Nas And Ja Rule: Are You Fellaz Kidding?
What’s up with that new Nas, Ashanti & Ja Rule song? Following his highly publicized fallout with Hot 97 Nas flipped out and went on the Wendy Williams show (Power 105.1) buggin about how Hip-Hop is all *****ed up and saying how Nore and Camron’s albums is all garbage and a host of other derogatory ***** directed at Funkmaster Flex, Jay-Z and a certain rapper from St. Louis who’s name is not even worth mentioning. Now we were truly feeling that, even though Nas was a bit off point flipping like he did, the ***** he said was mostly true.
Practicing what he preached Nas put out The Lost Tapes. Lacing intelligent lyrics with jazzy soundscapes, The Lost Tapes showcased the type of insight and street knowledge displayed on Illmatic and to a slightly lesser degree on It Was Written. Take the best 6 tracks form Stillmatic and pair them with 6 tracks off The Lost Tapes and you got a true Hip Hop classic. What’s sad is that Nas then immediately turned around and joined forces with Murder Inc. It’s unclear weather the motive to do this was strategic, monetary or was it simply the fact that both Nas and Ja Rule aspire to reincarnate their careers in the image of the late great Tupac Shakur?
What’s clear is that while Nas is talented enough where we can somewhat overlook such a misguided vision, Ja Rule certainly is not. Ja Rule’s lyrics on Pledge compromise Hip-Hop’s greatest soldier and by partaking in such a travesty, Nasir Jones has taken a step backwards as well. Without chronicling Nas and Tupac’s ups and downs including the Queensbridge MC’s new found admiration for his former arch-costal rival, it is hard to find any redemption in Nas lending his vocals to a track featuring a beat from Pac’s So Many Tears and a verse where Ja Rule addresses Death Row records CEO Suge Knight and proceeds to rap to the tune of “if he was here we would ride together”. And if that wasn’t enough, they have the nerve to sample Tupac’s voice at the end of the song. As a recent letter to XXL points out; “There’s no way Pac would have hung with Ja Rule. Despite what Suge thinks Ja Rule is a Pac mini-me”. Frankly speaking, besides the fact that Ja Rule is desperately trying to tap into Pac’s fan base by seemingly imitating him, there are few other similarities between the two. Ja Rule’s message is hopelessly hollow, lacking the intelligence, political relevance and emotional appeal of nearly all of Pac’s work. You can shave your head and get a big tattoo across your belly but that just doesn’t cut it. You can enunciate keynote words by stretching them with a deep howl strikingly reminiscent of Pac’s; *****, you can even star in a movie but there is no way in hell you can capture one iota of the spirit. Let it go. Let Tupac’s legacy live in the minds of millions of fans not some demented fantasy to follow in his footsteps.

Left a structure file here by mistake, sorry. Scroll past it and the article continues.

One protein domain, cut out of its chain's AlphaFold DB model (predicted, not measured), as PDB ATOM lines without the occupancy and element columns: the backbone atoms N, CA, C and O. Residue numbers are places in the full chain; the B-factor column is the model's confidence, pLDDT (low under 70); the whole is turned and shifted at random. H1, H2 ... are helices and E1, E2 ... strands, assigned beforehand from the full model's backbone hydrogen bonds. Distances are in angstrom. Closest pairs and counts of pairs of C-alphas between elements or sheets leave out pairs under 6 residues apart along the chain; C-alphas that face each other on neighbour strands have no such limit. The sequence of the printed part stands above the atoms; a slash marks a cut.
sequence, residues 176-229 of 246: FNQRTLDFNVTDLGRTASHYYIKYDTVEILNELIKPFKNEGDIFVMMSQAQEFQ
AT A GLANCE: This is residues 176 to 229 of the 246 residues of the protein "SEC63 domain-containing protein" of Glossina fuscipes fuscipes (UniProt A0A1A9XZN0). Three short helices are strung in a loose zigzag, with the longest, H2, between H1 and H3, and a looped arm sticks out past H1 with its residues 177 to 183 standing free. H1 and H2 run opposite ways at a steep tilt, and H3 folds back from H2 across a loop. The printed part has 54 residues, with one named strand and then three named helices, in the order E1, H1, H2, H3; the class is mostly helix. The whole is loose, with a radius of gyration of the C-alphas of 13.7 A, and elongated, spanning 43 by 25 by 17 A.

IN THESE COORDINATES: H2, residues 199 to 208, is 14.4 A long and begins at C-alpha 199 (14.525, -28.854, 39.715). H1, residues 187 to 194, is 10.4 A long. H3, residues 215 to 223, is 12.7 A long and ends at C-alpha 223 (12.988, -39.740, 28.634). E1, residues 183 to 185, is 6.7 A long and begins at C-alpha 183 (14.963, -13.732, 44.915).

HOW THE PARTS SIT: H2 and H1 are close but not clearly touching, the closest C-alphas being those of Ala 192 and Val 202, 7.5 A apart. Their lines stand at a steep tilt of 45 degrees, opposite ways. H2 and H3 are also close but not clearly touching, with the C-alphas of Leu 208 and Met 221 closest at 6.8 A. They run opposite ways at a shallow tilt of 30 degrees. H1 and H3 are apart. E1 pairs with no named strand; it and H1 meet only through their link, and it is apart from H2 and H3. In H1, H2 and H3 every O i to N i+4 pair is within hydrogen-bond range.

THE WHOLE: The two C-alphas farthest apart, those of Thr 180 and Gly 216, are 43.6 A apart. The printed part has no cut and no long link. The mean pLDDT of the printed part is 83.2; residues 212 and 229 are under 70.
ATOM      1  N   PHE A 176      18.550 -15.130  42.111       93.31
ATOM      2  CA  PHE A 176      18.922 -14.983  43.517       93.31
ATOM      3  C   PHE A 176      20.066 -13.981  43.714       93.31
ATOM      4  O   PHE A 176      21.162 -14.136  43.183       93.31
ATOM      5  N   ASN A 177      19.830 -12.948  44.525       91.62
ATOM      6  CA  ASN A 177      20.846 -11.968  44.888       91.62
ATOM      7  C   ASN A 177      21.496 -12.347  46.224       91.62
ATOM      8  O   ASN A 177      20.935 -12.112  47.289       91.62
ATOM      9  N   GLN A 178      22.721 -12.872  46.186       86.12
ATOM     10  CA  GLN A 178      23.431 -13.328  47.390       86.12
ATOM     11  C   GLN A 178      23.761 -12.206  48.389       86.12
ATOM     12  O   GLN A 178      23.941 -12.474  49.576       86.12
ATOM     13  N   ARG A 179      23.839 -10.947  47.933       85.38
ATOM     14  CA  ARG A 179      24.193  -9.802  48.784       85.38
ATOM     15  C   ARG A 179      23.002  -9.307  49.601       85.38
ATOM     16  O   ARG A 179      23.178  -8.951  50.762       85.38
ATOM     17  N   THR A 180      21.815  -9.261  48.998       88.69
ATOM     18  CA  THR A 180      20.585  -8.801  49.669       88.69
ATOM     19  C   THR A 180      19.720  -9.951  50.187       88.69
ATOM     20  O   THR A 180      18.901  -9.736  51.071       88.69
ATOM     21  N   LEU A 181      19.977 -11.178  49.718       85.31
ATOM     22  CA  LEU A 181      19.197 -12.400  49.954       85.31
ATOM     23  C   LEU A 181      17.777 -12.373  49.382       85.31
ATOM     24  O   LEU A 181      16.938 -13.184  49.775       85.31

Pledge is got to be the *****in’ dumbest, most irreprehensible, disgusting exploitation we have witnessed in modern day rap music. And who to do it better than Ja Rule? The man has already been DMX so it may be time for a change. Ja Rule as the new Tupac is about as legitimate as Justin Timberlake as Bush’s running mate in 2004. Who are you *****in’ kidding Ja Rule? Maybe millions of white suburban fans will buy into your shameless garbage but hey, these are the same people who listen to Nelly and recite the words to Castles in The Sky. Oh tell me why. Tell me why.